Chapter 3. Earth’s Interior

Adapted by Karla Panchuk from Physical Geology by Steven Earle

Figure 3.1 The red rocks of the Tablelands in Gros Morne National Park are a sample of Earth’s mantle. Top: The red rocks of the Tablelands are on the right, and stand in contrast with the green surroundings. Bottom: A closer view of Tablelands terrain, showing rocks weathered red, and a near absence of plant life.  Source: Top photograph- Leos Kral (2008) CC BY-NC-SA 2.0 view source; Bottom photograph: Tara Joyce (2013) CC BY-SA 2.0 view source. Click the image for more attributions.


Learning Objectives

After reading this chapter and completing the review questions at the end, you should be able to:

  • Explain the variations in the composition and characteristics of Earth’s different layers.
  • Explain how seismic data can be used to understand the structure of Earth’s interior.
  • Describe the temperature variations within Earth and their implications for internal processes such as mantle convection.
  • Explain the origins of Earth’s magnetic field and the timing of magnetic field reversals.
  • Describe the isostatic relationship between the crust and the mantle, and the implications of that relationship for geological processes on Earth


The barren red rocks of the Tablelands stand in stark contrast to their lush green surroundings in Gros Morne National Park (Figure 3.1, top). If the Tablelands appear out of place, it’s because they are. The Tablelands are one of few places on Earth where you can walk directly on the rocks of Earth’s mantle, thanks to an accident of plate tectonics that happened hundreds of millions of years ago. The red colour of the Tablelands rocks comes from iron-bearing minerals reacting with oxygen. Unaltered, the rocks are dark green (Figure 3.2). The rocks lack vegetation because the chemical composition of the rocks does not provide adequate nutrients for plants.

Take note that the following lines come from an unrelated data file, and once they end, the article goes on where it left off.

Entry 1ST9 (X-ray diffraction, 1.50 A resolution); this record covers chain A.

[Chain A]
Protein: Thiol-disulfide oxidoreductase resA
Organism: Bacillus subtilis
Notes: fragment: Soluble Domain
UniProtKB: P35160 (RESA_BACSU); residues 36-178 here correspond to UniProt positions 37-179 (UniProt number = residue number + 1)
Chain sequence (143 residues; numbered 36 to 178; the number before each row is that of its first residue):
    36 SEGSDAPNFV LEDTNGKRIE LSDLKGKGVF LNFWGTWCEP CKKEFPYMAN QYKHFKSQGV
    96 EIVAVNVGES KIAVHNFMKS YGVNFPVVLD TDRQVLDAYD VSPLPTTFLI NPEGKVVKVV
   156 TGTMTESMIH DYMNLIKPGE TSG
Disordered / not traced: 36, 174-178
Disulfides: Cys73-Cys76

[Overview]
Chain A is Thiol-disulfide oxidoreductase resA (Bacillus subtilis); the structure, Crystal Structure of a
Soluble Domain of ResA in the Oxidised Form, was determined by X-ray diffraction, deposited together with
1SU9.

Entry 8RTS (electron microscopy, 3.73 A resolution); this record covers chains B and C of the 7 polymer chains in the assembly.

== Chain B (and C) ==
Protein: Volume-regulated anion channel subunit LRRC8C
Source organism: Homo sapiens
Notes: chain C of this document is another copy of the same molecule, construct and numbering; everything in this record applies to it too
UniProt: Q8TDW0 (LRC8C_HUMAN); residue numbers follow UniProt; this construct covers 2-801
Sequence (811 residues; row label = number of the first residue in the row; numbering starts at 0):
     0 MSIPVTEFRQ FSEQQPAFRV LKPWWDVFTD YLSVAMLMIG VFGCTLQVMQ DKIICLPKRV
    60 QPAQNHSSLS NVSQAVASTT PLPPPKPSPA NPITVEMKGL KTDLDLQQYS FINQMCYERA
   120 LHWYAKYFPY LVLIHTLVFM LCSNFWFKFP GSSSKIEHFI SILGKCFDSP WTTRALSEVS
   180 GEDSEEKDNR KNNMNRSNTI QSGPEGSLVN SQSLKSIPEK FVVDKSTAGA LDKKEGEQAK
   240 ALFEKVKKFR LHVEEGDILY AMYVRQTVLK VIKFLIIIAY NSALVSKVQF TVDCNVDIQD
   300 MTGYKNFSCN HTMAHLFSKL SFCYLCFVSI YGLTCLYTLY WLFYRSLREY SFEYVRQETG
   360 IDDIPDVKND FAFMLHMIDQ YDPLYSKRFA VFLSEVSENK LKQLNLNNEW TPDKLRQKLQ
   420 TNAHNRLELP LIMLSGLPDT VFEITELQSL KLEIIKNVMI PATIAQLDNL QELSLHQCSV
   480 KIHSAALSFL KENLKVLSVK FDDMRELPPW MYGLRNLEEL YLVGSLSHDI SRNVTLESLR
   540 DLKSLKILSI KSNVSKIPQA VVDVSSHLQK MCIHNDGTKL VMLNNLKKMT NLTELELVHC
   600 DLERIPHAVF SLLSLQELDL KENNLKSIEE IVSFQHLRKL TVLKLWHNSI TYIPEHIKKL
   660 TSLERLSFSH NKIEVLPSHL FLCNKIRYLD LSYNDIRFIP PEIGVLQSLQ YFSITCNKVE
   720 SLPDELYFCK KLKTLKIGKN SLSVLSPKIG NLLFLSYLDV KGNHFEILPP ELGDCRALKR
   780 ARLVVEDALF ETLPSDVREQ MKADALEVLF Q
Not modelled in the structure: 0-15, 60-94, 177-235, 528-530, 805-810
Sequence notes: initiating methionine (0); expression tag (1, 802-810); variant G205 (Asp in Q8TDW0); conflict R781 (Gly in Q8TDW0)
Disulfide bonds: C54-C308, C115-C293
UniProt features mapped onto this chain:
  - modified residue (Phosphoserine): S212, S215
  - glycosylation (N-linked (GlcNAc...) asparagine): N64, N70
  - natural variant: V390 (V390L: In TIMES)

Figure 3.2 Tablelands mantle rock with reddish weathering rind, and dark green fresh surface. Scale in cm. Source: Karla Panchuk (2017) CC BY 4.0

Locations like the Tablelands are one way we can learn about Earth’s interior. Meteorites derived from smashed differentiated bodies (asteroids that separated into mantle and core) are another. Asteroids that formed at a similar distance from the sun as Earth had a mineral composition akin to Earth’s. When these objects were shattered in giant collisions, the result was stony meteorites from fragmented mantle rock, and iron meteorites from fragmented core. Some fragments sampled the result of violent encounters that mixed the two (Figure 3.3).

Figure 3.3 Cut and polished slab of a stony-iron meteorite called a pallasite, thought to have formed in a collision that smashed mantle rocks against the metal core of an asteroid early in the solar system’s history. Green and brown crystals are the mineral olivine. The metal between the olivine crystals is an iron-nickel mineral. Source: Muséum de Toulouse (2012) CC BY-NC 2.0 view source

We also get information about the structure of Earth’s interior by analyzing the speeds and paths of earthquake vibrations, called seismic waves.

We need to know something about the inside of our planet— what it’s made of, and what happens within it— in order to understand how Earth works, especially the mechanisms of plate tectonics. It is fortunate that there are many ways for geologists gather information about Earth’s interior, because one thing they can’t do is go down and look at it.